Many studies of long-distance family migration demonstrate that female partners are often disenfranchised in the labour market. One factor that has not been fully considered is the role of children. Heterosexual couples may be more likely to migrate in favour of the male 'breadwinner's' career if the couple have children, or are planning to commence childrearing in the foreseeable future. However, little work seems to have examined this empirically. The authors focus on the influence of 'motherhood' in different national contexts, using comparable census microdata for Great Britain and the United States. They test whether apparent 'tied migration' effects may in fact be influenced by family decisions related to childbearing/childrearing, and two sets of modelling results are provided. First, they examine whether the effects of long-distance family migration on women's labour-market status is influenced by the presence or absence of children of different ages. Second, they conduct the same analysis for women who have a high-status occupation. The results demonstrate that women in families with young children are most likely to be out of employment after family migration. A smaller, but similar, tied-migration effect exists for families with older children and families with no children. The same pattern exists for women in high-status occupations. Tied migration appears to influence women's labour-market status equally in Great Britain and the United States, regardless of the presence or absence of children.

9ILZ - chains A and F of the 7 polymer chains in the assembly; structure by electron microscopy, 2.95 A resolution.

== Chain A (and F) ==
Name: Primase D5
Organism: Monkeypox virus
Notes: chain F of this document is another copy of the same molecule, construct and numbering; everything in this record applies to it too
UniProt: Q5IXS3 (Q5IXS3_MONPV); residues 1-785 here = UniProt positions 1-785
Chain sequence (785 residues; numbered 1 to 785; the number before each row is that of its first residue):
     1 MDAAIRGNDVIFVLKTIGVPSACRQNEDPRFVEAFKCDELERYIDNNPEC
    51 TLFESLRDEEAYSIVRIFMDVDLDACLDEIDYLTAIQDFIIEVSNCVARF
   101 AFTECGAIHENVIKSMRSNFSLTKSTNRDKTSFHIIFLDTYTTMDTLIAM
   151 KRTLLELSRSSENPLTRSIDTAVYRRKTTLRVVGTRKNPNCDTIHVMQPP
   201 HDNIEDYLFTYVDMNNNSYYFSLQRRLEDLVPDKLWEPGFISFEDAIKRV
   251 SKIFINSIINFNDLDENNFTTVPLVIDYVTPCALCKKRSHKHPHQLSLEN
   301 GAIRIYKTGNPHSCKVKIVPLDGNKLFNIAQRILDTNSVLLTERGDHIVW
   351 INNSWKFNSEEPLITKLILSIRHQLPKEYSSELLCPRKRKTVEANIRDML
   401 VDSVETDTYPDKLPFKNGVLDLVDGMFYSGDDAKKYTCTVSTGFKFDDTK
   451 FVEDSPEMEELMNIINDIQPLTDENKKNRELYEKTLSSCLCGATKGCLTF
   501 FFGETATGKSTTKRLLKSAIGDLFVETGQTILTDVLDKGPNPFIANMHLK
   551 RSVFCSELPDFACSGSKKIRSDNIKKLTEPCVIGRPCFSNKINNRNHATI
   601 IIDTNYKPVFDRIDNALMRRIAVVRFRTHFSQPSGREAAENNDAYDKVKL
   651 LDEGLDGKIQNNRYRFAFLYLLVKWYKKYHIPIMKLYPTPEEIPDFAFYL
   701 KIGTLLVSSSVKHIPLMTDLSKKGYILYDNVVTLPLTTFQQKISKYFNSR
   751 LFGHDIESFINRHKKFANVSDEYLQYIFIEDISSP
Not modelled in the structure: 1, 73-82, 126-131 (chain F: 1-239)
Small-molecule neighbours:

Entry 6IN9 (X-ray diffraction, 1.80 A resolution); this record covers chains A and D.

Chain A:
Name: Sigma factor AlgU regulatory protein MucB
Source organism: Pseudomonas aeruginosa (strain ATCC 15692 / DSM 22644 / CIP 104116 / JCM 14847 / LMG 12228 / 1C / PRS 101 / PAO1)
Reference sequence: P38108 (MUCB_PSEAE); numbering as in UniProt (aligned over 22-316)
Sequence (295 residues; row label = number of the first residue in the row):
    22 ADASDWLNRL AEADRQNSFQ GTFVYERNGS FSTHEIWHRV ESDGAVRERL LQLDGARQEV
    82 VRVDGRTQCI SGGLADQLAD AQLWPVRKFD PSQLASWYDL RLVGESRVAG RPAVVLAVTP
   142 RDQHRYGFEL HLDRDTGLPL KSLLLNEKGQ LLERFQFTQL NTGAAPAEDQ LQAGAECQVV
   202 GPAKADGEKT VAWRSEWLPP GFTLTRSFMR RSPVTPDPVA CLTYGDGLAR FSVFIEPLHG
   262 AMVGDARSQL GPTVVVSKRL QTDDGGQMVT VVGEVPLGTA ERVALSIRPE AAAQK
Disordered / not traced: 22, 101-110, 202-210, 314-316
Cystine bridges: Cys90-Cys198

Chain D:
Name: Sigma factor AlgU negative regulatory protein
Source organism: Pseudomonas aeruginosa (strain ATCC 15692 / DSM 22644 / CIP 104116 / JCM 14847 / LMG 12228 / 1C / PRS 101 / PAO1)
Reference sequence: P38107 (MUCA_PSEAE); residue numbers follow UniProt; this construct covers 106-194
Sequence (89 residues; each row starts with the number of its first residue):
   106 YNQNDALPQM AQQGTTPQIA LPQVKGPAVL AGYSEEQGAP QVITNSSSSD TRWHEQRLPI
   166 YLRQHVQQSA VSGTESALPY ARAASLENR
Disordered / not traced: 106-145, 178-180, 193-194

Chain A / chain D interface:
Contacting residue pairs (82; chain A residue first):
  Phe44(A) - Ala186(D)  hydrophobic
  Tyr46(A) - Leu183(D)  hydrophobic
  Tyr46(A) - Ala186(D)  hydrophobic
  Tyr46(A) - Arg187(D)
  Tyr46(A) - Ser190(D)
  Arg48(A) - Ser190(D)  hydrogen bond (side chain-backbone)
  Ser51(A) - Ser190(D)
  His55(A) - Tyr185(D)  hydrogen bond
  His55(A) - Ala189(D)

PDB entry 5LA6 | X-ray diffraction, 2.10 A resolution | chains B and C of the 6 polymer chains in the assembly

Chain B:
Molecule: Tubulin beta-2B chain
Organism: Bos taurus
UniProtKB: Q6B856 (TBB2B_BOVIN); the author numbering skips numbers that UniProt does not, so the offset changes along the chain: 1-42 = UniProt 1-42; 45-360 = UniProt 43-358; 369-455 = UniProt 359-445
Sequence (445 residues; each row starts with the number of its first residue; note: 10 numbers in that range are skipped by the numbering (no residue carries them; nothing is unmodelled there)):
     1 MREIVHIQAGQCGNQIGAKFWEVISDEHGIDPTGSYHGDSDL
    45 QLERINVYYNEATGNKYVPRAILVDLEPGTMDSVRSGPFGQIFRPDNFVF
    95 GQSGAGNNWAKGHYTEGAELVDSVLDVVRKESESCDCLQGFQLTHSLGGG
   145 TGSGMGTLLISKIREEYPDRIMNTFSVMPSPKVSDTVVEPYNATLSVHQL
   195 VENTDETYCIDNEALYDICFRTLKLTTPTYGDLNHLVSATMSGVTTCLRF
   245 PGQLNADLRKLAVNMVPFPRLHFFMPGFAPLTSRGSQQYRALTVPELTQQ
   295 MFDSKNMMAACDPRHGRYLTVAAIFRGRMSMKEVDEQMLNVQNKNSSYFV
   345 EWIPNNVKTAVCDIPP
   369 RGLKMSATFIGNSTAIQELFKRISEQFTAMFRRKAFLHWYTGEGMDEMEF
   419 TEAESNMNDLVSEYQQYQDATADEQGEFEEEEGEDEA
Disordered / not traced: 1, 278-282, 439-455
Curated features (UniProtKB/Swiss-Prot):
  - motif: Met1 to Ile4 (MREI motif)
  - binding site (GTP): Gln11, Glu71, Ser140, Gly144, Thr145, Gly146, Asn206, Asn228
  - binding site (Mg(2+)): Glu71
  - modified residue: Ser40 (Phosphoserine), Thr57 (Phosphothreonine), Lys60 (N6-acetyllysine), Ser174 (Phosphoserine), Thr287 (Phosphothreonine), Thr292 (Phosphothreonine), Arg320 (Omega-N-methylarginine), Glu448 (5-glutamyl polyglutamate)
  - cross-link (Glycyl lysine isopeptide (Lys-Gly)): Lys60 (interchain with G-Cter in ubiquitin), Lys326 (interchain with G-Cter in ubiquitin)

|Number of pages||18|
|Journal||Environment and Planning A|
|Publication status||Published - Dec 2003|